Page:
Food Plots for Doves

Marina D'Abreau Denny, Extension Associate

Published 7/1/13

Mourning Dove
Mourning Dove

Mourning doves can be found throughout the year in Mississippi, but they become a particular favorite of Mississippi hunters and birdwatchers alike during fall and winter when dedicated food plots produce enough seed for them to gather in large numbers. Dove fields can provide a supplemental source of income for small landowners, requiring as little as 2 to 10 acres.

Dove Food Plot Basics

According to Dr. Jeanne Jones, Wildlife Ecologist at Mississippi State University, doves “really depend on a lot of foods that are in agricultural fields and in open meadow fields. They’re weak scratchers, so they need a certain amount of bare ground.”


Mourning doves are granivores, meaning they feed on grain and seeds. Their diet consists of millet, legume seeds like partridge pea, vetches, sunflowers, and grain crops like corn and wheat. See Mourning Dove Management for Landowners for a full list of the plants preferred by doves.

The greater the diversity of food in your plots, the longer the doves will stick around. Plant crops like millet, legume seeds like partridge pea, vetches, sunflowers, and grain crops like corn and wheat.

Browntop millet (Panicum ramosum) is a favorite choice for dove fields because it produces a lot of seeds per acre. It can be planted from April through August at a broadcast rate of 25 to 30 lbs. per acre and requires about 60 days to reach maturity. It does best in sandy-loamy soils with a pH ranging from 5 to 6.5.

Soil Types

Determine your soil type(s) and fertility needs before investing in seed. The Mississippi State University Extension Service Soil Testing Laboratory analyzes soil for fertility recommendations.

Dove Food Plot Basics
Bare Ground

Be sure to leave some bare ground in your dove fields, since doves need a certain amount of bare ground to be able to look for food. An alternating sequence of planted strips and disked strips will work well for mourning doves. Alternately, you can cut or burn your food plots prior to September in order to remove the vegetation and expose the seeds and grains on the bare ground.

Size of the Plot

You’ll need at least 2 acres of land to dedicate to food plots to maximize the number of doves you can attract.

When to Plant

Prepare and plant your food plots in the spring, so that the plantings have time to mature prior to the start of hunting season (September 1st).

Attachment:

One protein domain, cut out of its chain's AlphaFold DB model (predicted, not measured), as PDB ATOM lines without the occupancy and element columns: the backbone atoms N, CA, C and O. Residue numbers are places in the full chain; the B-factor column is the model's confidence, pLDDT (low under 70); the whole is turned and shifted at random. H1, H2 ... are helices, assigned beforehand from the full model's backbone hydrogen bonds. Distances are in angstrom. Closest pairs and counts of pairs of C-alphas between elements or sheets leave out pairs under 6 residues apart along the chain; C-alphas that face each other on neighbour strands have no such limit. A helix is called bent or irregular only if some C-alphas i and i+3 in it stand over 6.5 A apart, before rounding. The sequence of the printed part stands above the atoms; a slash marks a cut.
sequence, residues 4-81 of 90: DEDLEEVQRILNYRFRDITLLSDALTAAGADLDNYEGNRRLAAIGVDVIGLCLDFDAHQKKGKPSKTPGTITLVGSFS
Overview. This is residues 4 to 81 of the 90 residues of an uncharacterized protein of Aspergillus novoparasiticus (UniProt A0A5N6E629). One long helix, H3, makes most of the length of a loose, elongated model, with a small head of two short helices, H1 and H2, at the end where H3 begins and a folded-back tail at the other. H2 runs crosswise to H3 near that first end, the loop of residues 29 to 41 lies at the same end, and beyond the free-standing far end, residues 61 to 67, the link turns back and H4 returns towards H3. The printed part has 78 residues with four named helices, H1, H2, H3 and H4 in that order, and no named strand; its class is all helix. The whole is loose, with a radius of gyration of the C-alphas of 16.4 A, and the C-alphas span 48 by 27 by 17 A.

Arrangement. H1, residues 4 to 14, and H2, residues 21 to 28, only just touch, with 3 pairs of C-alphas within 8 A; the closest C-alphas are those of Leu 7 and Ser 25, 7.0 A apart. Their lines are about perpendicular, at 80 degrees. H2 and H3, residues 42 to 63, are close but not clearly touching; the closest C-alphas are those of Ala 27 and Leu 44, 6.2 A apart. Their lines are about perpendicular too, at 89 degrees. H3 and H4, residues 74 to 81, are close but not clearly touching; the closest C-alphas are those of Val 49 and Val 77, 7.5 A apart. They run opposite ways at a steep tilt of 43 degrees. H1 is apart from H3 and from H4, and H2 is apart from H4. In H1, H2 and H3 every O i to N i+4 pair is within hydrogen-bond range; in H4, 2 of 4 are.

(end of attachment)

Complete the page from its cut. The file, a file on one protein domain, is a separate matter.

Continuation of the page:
Costs for preparing and managing dove food plots as a wildlife enterprise or even for personal recreational enjoyment are roughly $700/10 acres but will vary greatly, depending on several items. These include:

  • the type of seed you plant
  • how you manage the crop
  • whether you provide flagged stands
  • whether you provide amenities to the hunters or bird watchers (if doing this as an enterprise)

Depending on the services and amenities provided, as well as whether the hunt will be on prepared land or simply a harvested field, current prices for a half-day dove hunt in Mississippi can range from $10 to $150 per hunter.

Other Considerations

When opening your fields to fee hunters or bird watchers, be sure to consider safety issues, federal and state regulations, quality of the field, amenities, liability issues, and other concerns.

  • Buy separate liability insurance or add it as a rider to an existing operation policy.
  • Develop a waiver or include a release agreement to be signed by everyone who hunts or views on your property.
  • Identify and inform users of any risk factors on your property, such as old well sites, downed power lines, dead trees that may fall, or other risks that could be seen as landowner negligence, before allowing access to your property.
  • Remind hunters of the rules and regulations set forth by the Mississippi Department of Wildlife, Fisheries, and Parks.

For detailed information about these factors, read our publication Mourning Dove Management for Landowners.

Mississippi Dove Hunting Seasons

Mississippi has three established dove hunting seasons, starting on September 1st for the entire state. Specific dates and permit requirements for dove hunting seasons may be found on the Mississippi Department of Wildlife, Fisheries, and Parks web site at